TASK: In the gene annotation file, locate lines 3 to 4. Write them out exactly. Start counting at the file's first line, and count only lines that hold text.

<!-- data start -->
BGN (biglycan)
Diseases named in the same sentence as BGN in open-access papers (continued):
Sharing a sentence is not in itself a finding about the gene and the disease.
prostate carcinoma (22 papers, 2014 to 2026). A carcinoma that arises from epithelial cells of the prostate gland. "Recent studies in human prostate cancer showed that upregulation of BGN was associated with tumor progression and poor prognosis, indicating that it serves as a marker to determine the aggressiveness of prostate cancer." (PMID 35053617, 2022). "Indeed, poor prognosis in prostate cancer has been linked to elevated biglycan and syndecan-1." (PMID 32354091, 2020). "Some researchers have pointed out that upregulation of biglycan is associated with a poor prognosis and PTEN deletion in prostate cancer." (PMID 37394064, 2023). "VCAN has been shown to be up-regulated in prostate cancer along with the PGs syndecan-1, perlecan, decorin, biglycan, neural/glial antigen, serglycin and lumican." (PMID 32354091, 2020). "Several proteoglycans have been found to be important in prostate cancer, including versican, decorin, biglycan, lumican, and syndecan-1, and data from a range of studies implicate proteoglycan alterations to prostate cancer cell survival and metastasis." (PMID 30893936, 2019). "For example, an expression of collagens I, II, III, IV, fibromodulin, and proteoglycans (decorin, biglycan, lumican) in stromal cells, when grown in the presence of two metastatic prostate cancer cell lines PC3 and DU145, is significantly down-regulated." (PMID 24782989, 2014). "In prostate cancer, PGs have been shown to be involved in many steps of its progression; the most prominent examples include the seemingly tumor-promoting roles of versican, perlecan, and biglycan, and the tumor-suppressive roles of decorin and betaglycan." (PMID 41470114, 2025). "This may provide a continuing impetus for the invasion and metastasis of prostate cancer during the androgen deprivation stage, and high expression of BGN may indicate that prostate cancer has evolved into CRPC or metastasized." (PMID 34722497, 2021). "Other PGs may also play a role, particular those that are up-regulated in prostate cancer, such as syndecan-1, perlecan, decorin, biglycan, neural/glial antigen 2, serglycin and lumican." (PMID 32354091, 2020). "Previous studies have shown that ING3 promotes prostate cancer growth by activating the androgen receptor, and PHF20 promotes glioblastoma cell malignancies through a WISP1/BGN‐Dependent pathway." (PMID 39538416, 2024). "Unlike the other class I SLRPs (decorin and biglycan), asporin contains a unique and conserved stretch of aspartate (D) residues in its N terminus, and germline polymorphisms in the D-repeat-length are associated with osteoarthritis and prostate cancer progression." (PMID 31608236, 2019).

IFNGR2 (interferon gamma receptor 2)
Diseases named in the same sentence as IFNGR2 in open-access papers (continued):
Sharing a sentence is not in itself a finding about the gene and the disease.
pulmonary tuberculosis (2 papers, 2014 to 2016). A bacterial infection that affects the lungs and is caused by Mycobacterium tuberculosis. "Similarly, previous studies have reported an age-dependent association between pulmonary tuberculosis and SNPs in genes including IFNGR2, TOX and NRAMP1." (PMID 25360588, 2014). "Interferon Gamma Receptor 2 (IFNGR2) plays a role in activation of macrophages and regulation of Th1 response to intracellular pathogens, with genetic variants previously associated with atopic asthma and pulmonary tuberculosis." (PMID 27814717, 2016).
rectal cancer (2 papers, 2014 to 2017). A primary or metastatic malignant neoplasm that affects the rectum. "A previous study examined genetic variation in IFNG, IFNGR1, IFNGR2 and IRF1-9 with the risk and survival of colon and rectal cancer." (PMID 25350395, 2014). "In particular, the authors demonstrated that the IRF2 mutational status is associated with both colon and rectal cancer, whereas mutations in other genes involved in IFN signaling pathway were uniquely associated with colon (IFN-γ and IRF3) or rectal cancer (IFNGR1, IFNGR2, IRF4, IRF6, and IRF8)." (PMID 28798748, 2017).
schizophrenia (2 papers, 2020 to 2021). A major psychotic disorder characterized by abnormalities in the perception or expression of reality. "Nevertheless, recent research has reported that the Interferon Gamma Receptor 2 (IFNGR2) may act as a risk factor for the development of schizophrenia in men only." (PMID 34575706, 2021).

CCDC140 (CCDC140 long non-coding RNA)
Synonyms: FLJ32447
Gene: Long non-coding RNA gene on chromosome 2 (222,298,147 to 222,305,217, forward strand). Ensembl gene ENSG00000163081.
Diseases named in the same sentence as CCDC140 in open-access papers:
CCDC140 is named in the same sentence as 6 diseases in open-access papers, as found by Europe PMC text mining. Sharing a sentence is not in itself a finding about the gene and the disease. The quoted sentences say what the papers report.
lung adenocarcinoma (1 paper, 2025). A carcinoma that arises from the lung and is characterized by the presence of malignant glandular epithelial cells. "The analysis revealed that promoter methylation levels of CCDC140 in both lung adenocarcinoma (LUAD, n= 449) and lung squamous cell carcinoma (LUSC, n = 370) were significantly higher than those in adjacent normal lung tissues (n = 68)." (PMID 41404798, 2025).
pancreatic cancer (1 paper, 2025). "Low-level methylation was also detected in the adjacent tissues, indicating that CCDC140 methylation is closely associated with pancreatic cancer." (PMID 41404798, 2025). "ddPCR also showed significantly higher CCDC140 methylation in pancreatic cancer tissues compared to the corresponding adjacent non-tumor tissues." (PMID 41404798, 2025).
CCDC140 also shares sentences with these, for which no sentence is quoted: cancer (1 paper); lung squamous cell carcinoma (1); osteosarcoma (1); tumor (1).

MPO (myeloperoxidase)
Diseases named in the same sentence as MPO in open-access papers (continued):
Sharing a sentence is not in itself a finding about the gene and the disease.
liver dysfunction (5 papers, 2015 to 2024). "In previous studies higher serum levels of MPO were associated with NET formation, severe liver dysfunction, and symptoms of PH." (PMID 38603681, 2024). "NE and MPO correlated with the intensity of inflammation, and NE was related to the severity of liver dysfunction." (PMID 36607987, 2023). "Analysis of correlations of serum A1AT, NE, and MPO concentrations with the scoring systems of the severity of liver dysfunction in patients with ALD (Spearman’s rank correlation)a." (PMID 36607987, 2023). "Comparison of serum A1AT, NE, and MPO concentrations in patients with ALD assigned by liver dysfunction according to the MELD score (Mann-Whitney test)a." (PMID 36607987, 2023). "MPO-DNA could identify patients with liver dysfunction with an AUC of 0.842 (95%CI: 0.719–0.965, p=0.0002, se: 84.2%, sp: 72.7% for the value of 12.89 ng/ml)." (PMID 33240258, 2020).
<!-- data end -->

Sharing a sentence is not in itself a finding about the gene and the disease.
prostate carcinoma (22 papers, 2014 to 2026). A carcinoma that arises from epithelial cells of the prostate gland. "Recent studies in human prostate cancer showed that upregulation of BGN was associated with tumor progression and poor prognosis, indicating that it serves as a marker to determine the aggressiveness of prostate cancer." (PMID 35053617, 2022). "Indeed, poor prognosis in prostate cancer has been linked to elevated biglycan and syndecan-1." (PMID 32354091, 2020). "Some researchers have pointed out that upregulation of biglycan is associated with a poor prognosis and PTEN deletion in prostate cancer." (PMID 37394064, 2023). "VCAN has been shown to be up-regulated in prostate cancer along with the PGs syndecan-1, perlecan, decorin, biglycan, neural/glial antigen, serglycin and lumican." (PMID 32354091, 2020). "Several proteoglycans have been found to be important in prostate cancer, including versican, decorin, biglycan, lumican, and syndecan-1, and data from a range of studies implicate proteoglycan alterations to prostate cancer cell survival and metastasis." (PMID 30893936, 2019). "For example, an expression of collagens I, II, III, IV, fibromodulin, and proteoglycans (decorin, biglycan, lumican) in stromal cells, when grown in the presence of two metastatic prostate cancer cell lines PC3 and DU145, is significantly down-regulated." (PMID 24782989, 2014). "In prostate cancer, PGs have been shown to be involved in many steps of its progression; the most prominent examples include the seemingly tumor-promoting roles of versican, perlecan, and biglycan, and the tumor-suppressive roles of decorin and betaglycan." (PMID 41470114, 2025). "This may provide a continuing impetus for the invasion and metastasis of prostate cancer during the androgen deprivation stage, and high expression of BGN may indicate that prostate cancer has evolved into CRPC or metastasized." (PMID 34722497, 2021). "Other PGs may also play a role, particular those that are up-regulated in prostate cancer, such as syndecan-1, perlecan, decorin, biglycan, neural/glial antigen 2, serglycin and lumican." (PMID 32354091, 2020). "Previous studies have shown that ING3 promotes prostate cancer growth by activating the androgen receptor, and PHF20 promotes glioblastoma cell malignancies through a WISP1/BGN‐Dependent pathway." (PMID 39538416, 2024). "Unlike the other class I SLRPs (decorin and biglycan), asporin contains a unique and conserved stretch of aspartate (D) residues in its N terminus, and germline polymorphisms in the D-repeat-length are associated with osteoarthritis and prostate cancer progression." (PMID 31608236, 2019).